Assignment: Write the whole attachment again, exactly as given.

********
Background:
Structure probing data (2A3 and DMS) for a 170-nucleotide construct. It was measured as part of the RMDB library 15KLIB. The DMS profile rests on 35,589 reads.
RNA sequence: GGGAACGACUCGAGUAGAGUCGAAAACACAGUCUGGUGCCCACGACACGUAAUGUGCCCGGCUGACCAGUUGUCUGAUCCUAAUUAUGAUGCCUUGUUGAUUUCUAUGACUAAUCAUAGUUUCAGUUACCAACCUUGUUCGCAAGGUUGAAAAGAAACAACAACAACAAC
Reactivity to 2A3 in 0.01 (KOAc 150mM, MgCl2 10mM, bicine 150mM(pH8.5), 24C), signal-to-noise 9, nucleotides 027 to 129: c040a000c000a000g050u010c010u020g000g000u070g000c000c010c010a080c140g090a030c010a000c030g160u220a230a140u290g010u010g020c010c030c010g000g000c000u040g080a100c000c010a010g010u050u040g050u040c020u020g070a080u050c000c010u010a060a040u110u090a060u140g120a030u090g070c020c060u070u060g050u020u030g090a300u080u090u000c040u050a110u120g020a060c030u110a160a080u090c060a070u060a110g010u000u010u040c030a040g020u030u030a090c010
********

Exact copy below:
Background:
Structure probing data (2A3 and DMS) for a 170-nucleotide construct. It was measured as part of the RMDB library 15KLIB. The DMS profile rests on 35,589 reads.
RNA sequence: GGGAACGACUCGAGUAGAGUCGAAAACACAGUCUGGUGCCCACGACACGUAAUGUGCCCGGCUGACCAGUUGUCUGAUCCUAAUUAUGAUGCCUUGUUGAUUUCUAUGACUAAUCAUAGUUUCAGUUACCAACCUUGUUCGCAAGGUUGAAAAGAAACAACAACAACAAC
Reactivity to 2A3 in 0.01 (KOAc 150mM, MgCl2 10mM, bicine 150mM(pH8.5), 24C), signal-to-noise 9, nucleotides 027 to 129: c040a000c000a000g050u010c010u020g000g000u070g000c000c010c010a080c140g090a030c010a000c030g160u220a230a140u290g010u010g020c010c030c010g000g000c000u040g080a100c000c010a010g010u050u040g050u040c020u020g070a080u050c000c010u010a060a040u110u090a060u140g120a030u090g070c020c060u070u060g050u020u030g090a300u080u090u000c040u050a110u120g020a060c030u110a160a080u090c060a070u060a110g010u000u010u040c030a040g020u030u030a090c010